[ "$foo" == "bar" ] isn't POSIX-compliant; POSIX sh only allows = inside of [ ]... and if you're not going to try to be compatible with POSIX, you should be using [[ ]] (which is both more capable and less error-prone). –  Charles Duffy Feb 1 '13 at 0:08
    
@CharlesDuffy Thanks for your advices. Will read about this and maybe update the examples –  hek2mgl Feb 1 '13 at 0:13

There are several solutions here that are working way too hard. Just do:

write_to_file() { sed '/^:q$/q' | sed '$d' >>"$1"; }

where the first argument is the name of the file. That is, invoke it as:

write_to_file test.file
share|improve this answer

Example with basic argument checks:

write_to_file()
{
    while [ "$line" != ":q" ]; do
        read line
        if [ "$line" != ":q" ]; then
            printf "%s\n" "$line" >> "$1"
        fi  
    done
}

if [ "$#" -eq 1 ]; then
    write_to_file "$1"
else
    echo "Usage: $0 FILENAME"
    exit 1
fi

Or using the probably lesser known until construct, the function can be written a bit more terse:

# append to file ($1) user supplied lines until `:q` is entered
write_to_file()
{
    until read line && [ "$line" = ":q" ]; do
        printf "%s\n" "$line" >> "$1"
    done
}
share|improve this answer
    
Do not use == inside of [ ]; it is not POSIX-compatible (the compatible syntax is only a single =), and doesn't have the extra features and safety conferred by using the non-POSIX [[ ]] extension. –  Charles Duffy Feb 1 '13 at 0:01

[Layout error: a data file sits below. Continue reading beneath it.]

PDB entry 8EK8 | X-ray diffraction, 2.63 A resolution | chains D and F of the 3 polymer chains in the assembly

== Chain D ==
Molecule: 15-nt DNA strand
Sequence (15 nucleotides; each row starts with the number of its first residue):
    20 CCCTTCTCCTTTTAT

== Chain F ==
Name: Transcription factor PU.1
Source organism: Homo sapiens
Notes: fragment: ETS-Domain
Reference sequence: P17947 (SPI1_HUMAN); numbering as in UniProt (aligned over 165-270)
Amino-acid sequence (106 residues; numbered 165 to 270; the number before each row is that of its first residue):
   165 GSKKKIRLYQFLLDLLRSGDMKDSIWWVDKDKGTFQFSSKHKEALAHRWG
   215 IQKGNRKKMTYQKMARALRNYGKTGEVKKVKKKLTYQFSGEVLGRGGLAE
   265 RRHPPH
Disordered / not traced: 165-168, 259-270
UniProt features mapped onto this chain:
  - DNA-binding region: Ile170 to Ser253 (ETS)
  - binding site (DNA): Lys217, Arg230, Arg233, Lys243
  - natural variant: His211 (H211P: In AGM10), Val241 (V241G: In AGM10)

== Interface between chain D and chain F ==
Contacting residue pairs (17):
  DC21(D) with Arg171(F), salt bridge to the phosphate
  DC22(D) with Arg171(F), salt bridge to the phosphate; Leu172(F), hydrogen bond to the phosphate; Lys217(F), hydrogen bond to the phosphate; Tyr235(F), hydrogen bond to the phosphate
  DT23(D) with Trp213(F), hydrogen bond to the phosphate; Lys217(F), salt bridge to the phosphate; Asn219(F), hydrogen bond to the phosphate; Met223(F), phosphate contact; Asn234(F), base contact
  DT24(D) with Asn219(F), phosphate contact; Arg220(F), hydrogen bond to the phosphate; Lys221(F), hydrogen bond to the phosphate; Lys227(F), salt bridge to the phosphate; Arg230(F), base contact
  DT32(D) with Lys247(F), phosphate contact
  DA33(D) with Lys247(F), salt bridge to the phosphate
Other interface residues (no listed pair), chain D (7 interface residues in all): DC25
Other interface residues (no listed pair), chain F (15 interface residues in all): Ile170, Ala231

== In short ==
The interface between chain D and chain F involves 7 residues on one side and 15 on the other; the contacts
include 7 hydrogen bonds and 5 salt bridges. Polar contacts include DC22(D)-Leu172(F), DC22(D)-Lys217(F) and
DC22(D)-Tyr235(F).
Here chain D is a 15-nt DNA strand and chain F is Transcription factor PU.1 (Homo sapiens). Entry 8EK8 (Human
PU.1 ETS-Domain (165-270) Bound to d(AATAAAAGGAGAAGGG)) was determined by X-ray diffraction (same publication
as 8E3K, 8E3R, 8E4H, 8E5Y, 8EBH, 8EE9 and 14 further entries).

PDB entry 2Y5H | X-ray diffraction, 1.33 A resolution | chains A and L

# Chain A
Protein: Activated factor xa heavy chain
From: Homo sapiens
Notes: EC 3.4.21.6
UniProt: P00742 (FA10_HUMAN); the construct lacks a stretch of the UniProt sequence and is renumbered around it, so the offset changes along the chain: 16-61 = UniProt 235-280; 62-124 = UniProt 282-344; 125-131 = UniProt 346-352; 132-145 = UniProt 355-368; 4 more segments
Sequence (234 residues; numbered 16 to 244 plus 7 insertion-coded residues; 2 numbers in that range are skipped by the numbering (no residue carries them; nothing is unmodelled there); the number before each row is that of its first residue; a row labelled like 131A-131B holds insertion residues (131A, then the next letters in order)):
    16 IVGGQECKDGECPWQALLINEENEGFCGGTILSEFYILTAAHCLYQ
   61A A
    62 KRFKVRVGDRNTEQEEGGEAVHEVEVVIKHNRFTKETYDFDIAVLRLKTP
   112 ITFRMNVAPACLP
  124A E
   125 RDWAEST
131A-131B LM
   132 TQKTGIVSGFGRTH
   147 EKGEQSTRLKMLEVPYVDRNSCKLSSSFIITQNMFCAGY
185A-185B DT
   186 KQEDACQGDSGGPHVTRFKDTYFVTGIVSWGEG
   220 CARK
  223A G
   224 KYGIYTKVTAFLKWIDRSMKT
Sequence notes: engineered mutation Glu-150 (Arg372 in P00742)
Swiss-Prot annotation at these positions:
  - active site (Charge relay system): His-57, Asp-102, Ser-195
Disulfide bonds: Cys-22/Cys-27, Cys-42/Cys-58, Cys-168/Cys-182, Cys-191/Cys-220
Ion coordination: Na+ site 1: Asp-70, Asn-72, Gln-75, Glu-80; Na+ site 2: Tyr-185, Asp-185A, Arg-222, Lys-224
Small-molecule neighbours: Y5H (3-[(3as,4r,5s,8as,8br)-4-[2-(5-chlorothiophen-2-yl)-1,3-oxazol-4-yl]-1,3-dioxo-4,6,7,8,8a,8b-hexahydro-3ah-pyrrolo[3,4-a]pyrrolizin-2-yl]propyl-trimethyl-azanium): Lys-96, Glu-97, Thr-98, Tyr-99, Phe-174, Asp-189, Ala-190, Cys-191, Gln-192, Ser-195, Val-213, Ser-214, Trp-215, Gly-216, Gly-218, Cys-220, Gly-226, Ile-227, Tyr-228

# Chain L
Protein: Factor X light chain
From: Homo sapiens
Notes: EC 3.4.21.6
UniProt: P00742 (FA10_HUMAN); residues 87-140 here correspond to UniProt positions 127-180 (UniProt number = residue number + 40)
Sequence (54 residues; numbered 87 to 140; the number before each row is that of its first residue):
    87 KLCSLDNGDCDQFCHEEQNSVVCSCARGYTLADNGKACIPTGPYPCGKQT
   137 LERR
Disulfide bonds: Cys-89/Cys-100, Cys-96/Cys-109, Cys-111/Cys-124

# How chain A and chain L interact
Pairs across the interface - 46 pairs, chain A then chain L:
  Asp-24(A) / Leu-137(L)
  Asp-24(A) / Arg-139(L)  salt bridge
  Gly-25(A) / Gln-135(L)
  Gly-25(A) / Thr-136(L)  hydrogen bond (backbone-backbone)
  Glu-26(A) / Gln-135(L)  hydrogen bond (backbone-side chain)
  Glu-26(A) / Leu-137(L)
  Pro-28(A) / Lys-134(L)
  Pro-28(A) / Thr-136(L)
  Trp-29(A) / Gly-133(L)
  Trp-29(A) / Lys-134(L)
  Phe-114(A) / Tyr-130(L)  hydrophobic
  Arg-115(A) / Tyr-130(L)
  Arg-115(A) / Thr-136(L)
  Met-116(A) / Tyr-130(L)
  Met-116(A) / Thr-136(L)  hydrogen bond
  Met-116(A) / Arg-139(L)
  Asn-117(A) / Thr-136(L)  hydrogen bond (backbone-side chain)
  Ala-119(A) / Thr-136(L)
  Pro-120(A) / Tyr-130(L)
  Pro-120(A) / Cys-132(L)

Also, touch "$1" and write_to_file "$1"; the quotes are necessary to avoid string-splitting and glob expansion. –  Charles Duffy Feb 1 '13 at 0:01
1  
Also, echo $line >> $1 won't work right with a a line such as -e foo (the -e will be treated as an echo argument), and will collapse whitespace ("foo bar" will be changed to "foo bar"). –  Charles Duffy Feb 1 '13 at 0:03
    
@CharlesDuffy, thanks for the critique; I hope I addressed all your hints. –  miku Feb 1 '13 at 0:09
    
Yup - no obvious correctness issues remain. :) –  Charles Duffy Feb 1 '13 at 0:13

This quick example should get you started:

while true
do
    read INPUT
    if [[ "${INPUT}" == :q ]]
    then
        return
    fi
    echo "${INPUT}" >> file
done
share|improve this answer
    
Not bad. One small enhancement might to be open file only once, when beginning the loop, instead of re-opening it every time one is ready to write another line. –  Charles Duffy Feb 1 '13 at 0:03
    
Sure, you could also just concatenate the output into a variable and then write it once at the end. I was going for minimum code & simplicity. –  Carl Norum Feb 1 '13 at 0:04
1  
Yes. Safety first and all that. Fixing. Should do that for the test, too. –  Carl Norum Feb 1 '13 at 0:06
1  
...well, the test is safe; [[ ]] (unlike [ ]) implicitly prevents string-splitting or glob expansion. –  Charles Duffy Feb 1 '13 at 0:07
1  
[[ ]] is special syntax. Quotes are genuinely optional there. (If you have more questions on the subject, btw, feel free to pop in in freenode's #bash channel). –  Charles Duffy Feb 1 '13 at 0:10